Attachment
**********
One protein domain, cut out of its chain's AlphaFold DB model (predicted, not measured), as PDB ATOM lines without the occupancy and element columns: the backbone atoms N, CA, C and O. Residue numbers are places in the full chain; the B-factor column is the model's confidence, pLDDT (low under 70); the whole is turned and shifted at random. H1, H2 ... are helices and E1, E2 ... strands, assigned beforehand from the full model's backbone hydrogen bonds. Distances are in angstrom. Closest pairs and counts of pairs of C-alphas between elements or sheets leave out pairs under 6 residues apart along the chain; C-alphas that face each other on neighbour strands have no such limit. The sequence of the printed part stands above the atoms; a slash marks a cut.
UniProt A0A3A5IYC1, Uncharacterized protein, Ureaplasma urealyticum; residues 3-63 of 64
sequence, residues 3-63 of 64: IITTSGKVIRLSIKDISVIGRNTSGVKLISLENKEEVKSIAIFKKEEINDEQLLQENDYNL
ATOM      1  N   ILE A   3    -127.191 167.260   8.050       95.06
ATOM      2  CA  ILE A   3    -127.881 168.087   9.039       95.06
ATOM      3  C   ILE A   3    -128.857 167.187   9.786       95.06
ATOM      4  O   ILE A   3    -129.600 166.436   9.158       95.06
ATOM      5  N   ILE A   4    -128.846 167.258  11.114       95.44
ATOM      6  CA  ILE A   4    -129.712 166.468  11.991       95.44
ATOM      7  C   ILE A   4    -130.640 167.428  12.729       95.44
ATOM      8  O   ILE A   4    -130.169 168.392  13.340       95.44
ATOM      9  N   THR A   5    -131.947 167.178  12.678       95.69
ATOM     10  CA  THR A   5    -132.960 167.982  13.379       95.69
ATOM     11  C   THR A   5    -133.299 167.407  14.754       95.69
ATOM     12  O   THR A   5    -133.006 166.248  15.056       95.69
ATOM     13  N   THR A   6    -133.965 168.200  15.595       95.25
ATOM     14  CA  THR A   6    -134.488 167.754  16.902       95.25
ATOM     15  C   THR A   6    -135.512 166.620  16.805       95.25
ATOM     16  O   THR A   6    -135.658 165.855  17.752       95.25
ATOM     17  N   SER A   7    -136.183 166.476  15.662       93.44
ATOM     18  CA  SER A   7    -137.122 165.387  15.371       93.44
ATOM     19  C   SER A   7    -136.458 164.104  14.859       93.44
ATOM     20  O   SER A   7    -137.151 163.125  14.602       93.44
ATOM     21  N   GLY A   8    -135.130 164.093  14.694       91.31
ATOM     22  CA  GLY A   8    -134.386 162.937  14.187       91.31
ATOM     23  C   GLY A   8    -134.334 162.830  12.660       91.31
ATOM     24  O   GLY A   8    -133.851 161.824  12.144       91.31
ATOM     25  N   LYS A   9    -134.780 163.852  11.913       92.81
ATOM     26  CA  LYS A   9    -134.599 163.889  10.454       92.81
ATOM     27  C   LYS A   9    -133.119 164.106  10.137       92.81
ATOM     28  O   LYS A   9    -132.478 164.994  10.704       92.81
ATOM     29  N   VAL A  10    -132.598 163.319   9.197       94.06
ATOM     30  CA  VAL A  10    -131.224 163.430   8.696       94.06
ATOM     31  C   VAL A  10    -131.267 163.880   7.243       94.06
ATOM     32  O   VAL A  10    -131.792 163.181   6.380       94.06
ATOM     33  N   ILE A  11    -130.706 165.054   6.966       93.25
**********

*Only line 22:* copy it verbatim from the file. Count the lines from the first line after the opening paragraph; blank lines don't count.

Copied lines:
ATOM     20  O   SER A   7    -137.151 163.125  14.602       93.44